Marcus Lemonis and Nancy Glass have made a deal with “Let’s Make a Deal.” Lemonis and Glass have purchased the intellectual property behind the famed game show franchise from the founding families behind the show, which was created in 1963 by Stefan Hatos and Monty Hall.

Under the new ownership, Lemonis and Glass will now own all of the assets to “Let’s Make a Deal,” including the show’s trademark and legacy episodes. Fremantle will continue to license the format and trademark to produce the “Let’s Make a Deal” revival, hosted by Wayne Brady, that has aired on CBS since 2009. Fremantle did not have a comment at press time.

Lemonis and Glass’ Glass Entertainment Group are already in business on the podcast “One Hundred Percent with Marcus Lemonis,” which features Lemonis chatting with stars such as Charles Barkley and Gayle King about life advice.

Lemonis, the CEO of Camping World and other enterprises, has carved out a busy TV career as star of CNBC’s “The Profit,” which focuses on nursing small businesses back to health. More recently, Lemonis signed on to star in the new HGTV series “The Renovator,” in which he’ll help homeowners figure out how to fix their homes; Glass also produces that show.

For “Let’s Make a Deal,” Lemonis and Glass have tapped former Endemol Shine North America president Sharon Hall to serve as a consultant and help with the expansion of the brand. Hall is the daughter of Monty Hall, and previously served as a producer on an earlier revival of “Let’s Make a Deal.”

“Our goal is multi-pronged,” Lemonis said. “First we will be working to create the show internationally immediately. Foreign markets have long wanted it. Markets particularly who love the logic, costumes, etc.”

He said they’ll also be looking to find new ways to expand the brand in the U.S., including in the digital and live arena — working with Fremantle and CBS.

“‘Let’s Make a Deal’ is so much more than a game show,” he said in a statement. “It is part of American history and our entertainment culture. I love that it gives people the opportunity to be creative, think strategically, and make deals to win some really great prizes. I’m also very excited to be working alongside two powerful and successful women in entertainment. How could this not be a great deal for me.”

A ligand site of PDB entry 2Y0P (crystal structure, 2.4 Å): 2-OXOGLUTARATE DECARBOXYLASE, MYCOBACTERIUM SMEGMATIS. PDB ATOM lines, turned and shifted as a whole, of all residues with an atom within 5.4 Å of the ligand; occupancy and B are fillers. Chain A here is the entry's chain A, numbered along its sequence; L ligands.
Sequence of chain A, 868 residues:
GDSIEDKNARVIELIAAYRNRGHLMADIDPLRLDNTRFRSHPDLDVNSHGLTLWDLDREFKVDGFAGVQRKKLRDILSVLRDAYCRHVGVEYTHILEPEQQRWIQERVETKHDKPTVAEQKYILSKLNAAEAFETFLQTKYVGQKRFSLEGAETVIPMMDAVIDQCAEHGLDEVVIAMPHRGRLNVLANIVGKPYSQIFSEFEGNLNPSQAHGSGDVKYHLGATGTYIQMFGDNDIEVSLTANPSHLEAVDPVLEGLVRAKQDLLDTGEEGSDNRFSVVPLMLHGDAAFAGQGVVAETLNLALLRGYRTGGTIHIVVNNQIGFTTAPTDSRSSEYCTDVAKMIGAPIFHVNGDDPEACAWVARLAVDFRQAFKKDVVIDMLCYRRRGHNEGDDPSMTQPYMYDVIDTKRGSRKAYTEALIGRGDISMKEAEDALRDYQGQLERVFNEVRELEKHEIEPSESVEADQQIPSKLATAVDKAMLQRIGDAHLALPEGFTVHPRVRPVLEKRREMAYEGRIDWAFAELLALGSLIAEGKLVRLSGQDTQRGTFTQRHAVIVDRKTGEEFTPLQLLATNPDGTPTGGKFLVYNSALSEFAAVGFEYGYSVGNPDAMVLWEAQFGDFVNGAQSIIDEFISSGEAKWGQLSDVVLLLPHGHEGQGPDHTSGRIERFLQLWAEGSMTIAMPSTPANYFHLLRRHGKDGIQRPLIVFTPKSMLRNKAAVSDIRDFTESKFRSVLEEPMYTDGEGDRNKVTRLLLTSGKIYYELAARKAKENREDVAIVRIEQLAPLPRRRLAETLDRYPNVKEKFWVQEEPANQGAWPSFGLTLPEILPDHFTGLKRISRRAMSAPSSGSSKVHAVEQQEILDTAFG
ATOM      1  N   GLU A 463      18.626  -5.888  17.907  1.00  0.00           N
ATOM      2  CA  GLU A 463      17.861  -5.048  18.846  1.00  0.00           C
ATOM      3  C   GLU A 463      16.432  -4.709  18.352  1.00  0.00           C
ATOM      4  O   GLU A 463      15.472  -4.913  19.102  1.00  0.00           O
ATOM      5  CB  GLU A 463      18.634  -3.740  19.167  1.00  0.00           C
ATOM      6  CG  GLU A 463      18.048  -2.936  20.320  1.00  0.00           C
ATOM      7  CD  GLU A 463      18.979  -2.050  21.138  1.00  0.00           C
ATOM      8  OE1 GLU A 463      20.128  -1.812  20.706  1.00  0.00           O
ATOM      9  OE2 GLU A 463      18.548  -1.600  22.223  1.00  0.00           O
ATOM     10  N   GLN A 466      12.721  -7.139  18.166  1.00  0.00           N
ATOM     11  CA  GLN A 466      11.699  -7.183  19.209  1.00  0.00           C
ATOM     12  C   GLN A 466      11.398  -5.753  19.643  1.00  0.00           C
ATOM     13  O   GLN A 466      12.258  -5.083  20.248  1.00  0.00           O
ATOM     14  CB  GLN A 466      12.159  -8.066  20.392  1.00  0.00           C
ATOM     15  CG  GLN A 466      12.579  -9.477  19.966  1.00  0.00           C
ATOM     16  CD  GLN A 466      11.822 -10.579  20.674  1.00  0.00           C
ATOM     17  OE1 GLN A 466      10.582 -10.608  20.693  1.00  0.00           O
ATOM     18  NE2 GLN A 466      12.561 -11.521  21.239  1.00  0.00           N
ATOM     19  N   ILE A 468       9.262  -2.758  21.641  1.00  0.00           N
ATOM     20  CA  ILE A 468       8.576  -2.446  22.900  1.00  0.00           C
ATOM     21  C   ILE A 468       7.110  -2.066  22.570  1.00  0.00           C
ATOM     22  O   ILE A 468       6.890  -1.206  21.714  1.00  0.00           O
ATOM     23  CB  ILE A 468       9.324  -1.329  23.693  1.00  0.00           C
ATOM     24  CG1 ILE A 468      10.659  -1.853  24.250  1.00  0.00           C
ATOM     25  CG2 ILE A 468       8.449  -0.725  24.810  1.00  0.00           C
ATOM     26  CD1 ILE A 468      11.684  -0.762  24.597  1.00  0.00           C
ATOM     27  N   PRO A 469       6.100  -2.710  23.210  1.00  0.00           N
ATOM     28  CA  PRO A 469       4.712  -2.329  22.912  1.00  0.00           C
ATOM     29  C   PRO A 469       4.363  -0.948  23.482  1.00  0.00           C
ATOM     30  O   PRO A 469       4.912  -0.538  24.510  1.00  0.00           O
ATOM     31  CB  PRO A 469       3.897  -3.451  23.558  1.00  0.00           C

Beyond “Let’s Make a Deal,” Lemonis and Glass have acquired other formats to take to market, including “Split Second,” another Hatos/Hall production that ran in the 1970s (with a brief revival in the 1980s).

Lemonis said Sharon Hall will lead the charge in “bringing Monty Hall… his life and journey back to life. She will tap into her talent for a potential scripted series that she would drive.” That plan includes tapping into the brain teaser named after her father, dubbed “The Monty Hall Problem.”

“We are very excited about the opportunity to expand this iconic brand and build on its popularity,” said Nancy Glass. “We are also thrilled to be working with Sharon Hall, an outstanding television executive and a person who has known ‘Let’s Make a Deal’ her entire life.”

Hall’s credits also include serving as a writer and director on show’s such as AMC’s “The Lot” and later serving as head of drama development at Sony Pictures TV (“Masters of Sex,” “Breaking Bad”) and then president of Alcon Television (“Sinatra: All or Nothing at All”), and executive producer of Amazon’s “The Expanse.”

Monty Hall regularly hosted “Let’s Make a Deal” from 1963 until 1986, and via several revivals in the years that followed. On the most recent version of “Let’s Make a Deal,” Hall was credited as “creative consultant” and would make occasional guest appearances until his death in 2017. Hatos/Hall Prods. is still credited as a producer on “Let’s Make a Deal,” alongside Fremantle.

“Fremantle has an exclusive license to all rights in the format in the US and is entering its 13th season of production for CBS,” said a Fremantle spokesperson. “Fremantle has had a long-standing successful relationship with Hatos/Hall and looks forward to continuing this partnership with the new owners.”